With school space increasingly becoming community space too, these 'classrooms' have been designed as larger (169m 2) self-contained units.
As well as a class space there is a 4m-deep atrium and, to one side, an entrance lobby, WCs, kitchenette and small private room. These extra facilities provide welcome flexibility for the school in what is an IT-intensive facility, thus one whose future direction is constantly evolving. The classrooms can also be offered or hired out as stand-alone units. Two classrooms have been built, at a junior school (Wrockwardine Wood) and a secondary school (Lord Silkin).
Architect Cole Thompson is part of the Integer Consultant Team that also provided the project with expertise in ICT, building services and education. (It was Integer that created the BBC House of the Future at BRE. ) Another source of input was staff, students and parents;
at Wrockwardine the students were involved from particularly early on, contributing wish lists and design ideas. Students from both schools visited the Yorkon factory during the classrooms' manufacture. One sign of this student involvement is the adjustable-height desks, their worksurfaces made from recycled plastic bottles. The two schools won the 2003 Arts Council/CABE Building Sights Award that recognises the engaging of local communities in the construction process.
Another thread to the project has been prefabrication. When the Borough of Telford & Wrekin appointed Integer it was already thinking of creating a better class of relocatable classroom and had prefabricator Yorkon on board, though not then working to a specific school brief. The completed classrooms have simple point foundations of screw piles, suited to relocation, though the time pressures of prototyping them as a live project led to there being more sitework than originally envisaged. Each classroom comprises four 12m-long prefabricated modules (see Working Detail, p40-41).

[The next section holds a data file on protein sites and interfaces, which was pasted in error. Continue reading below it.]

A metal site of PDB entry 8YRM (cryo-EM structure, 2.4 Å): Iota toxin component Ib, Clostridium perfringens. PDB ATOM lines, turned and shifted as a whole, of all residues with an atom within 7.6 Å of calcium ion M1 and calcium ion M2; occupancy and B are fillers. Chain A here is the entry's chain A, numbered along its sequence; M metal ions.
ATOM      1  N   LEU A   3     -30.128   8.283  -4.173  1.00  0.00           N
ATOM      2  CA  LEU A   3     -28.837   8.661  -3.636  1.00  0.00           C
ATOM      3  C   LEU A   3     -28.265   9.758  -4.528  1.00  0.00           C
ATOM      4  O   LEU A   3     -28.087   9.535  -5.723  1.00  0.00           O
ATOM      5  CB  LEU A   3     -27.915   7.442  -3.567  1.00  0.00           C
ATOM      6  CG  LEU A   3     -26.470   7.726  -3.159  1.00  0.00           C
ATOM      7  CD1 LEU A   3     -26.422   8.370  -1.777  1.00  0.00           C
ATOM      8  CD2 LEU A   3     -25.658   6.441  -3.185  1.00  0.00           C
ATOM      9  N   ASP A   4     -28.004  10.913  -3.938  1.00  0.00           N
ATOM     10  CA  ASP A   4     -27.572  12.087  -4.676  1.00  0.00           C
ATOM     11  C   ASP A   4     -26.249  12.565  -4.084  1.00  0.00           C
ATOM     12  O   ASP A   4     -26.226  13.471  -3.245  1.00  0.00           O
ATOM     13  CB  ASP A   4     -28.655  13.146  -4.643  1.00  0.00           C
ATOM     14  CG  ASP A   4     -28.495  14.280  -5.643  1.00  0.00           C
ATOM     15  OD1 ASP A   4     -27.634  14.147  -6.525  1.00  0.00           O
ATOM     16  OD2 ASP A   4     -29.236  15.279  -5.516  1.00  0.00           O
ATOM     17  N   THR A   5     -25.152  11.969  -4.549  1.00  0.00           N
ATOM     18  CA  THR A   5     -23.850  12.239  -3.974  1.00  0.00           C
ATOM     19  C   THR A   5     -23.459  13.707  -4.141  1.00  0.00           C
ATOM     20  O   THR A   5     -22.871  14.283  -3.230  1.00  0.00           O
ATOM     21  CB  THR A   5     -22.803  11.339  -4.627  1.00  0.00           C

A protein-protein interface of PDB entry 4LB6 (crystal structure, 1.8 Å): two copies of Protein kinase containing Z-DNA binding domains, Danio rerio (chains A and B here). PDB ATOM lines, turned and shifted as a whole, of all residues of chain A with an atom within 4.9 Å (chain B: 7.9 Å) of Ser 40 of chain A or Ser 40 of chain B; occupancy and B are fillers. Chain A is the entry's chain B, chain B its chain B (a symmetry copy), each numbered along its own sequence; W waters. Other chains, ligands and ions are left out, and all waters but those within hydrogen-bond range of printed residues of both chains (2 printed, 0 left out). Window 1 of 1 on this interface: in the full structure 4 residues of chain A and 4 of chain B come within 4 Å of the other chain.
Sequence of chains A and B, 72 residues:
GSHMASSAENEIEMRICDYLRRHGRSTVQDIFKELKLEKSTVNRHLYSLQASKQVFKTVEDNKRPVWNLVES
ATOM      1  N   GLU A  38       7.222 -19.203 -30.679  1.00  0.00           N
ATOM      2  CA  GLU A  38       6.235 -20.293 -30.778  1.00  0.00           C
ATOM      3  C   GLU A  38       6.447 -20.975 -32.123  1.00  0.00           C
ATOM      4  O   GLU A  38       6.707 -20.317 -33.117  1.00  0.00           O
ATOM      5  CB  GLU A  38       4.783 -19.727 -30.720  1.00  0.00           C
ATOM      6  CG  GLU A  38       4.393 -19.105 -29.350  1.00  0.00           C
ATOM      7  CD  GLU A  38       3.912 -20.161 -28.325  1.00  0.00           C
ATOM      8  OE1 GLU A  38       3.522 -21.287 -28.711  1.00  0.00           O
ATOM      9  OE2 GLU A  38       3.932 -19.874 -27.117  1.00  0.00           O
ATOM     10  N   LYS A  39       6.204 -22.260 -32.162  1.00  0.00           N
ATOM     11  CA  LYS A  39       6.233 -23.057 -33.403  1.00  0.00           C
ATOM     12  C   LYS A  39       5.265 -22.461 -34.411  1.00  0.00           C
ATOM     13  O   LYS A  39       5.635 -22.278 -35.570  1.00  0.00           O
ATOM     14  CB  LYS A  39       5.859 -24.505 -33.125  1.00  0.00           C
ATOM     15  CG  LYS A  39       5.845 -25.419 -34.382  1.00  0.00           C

Integer spent some time getting to understand the prefabrication system and the potential to customise the standard offerings, some of which has been realised, such as underfloor cabling and background electric heating, ceiling lighting without suspended ceilings and increased insulation. It is estimated that build time has been halved.
Sustainability has also been a project focus;
the Eco Warrior energy-monitoring software should soon be delivering monitoring data to classroom interactive whiteboards. As well as upping insulation levels, there are low-energy light fittings with presence detectors, solar water heating and photovoltaics (more than enough for the lights but not enough for IT).
Most evident as an energy strategy, and clearly legible to the students, are the building's section and southerly orientation. The conservatory, with motorised roof vents, fronts the class space, accessible through a wall of glass doors.
This class space has to reconcile the twin requirements of openness and security of equipment, so there are few other windows (with metal grilles) to the class space and above the glass doors to the conservatory there are roller shutters. Light pipes/windcatchers bring light and ventilation into the depth of the space.
The clients were not keen to be ICT equipment pioneers; in particular they went for wired rather than wireless laptops in the classroom, though there are tablets that can be carried around, used in the conservatory or out in the school grounds. Each classroom has a video link, which was used at the official opening to link the two schools, and is planned to connect to other schools in the area.
The classrooms are demonstrating their flexibility as spaces used by juniors and secondary pupils, with the ICT-based teaching methods only now emerging as people explore the possibilities. Each classroom works as a shared resource for the school rather than a permanent class base. There is a new, combined management group for the two classrooms with plans that may involve sharing these spaces more widely with other schools and the community, maybe on two days per week, and also becoming bases for local staff training.
For Telford & Wrekin it is time to stop and evaluate rather than roll out more classrooms.
Whether a market for these generously sized prefabricated units (by normal 55m 2classroom standards) can be developed remains to be seen.
They do provide a quality of building as good as any other classroom. They do meet an emerging need. And beyond that, their inbuilt potentials are suggesting new possibilities to the client schools.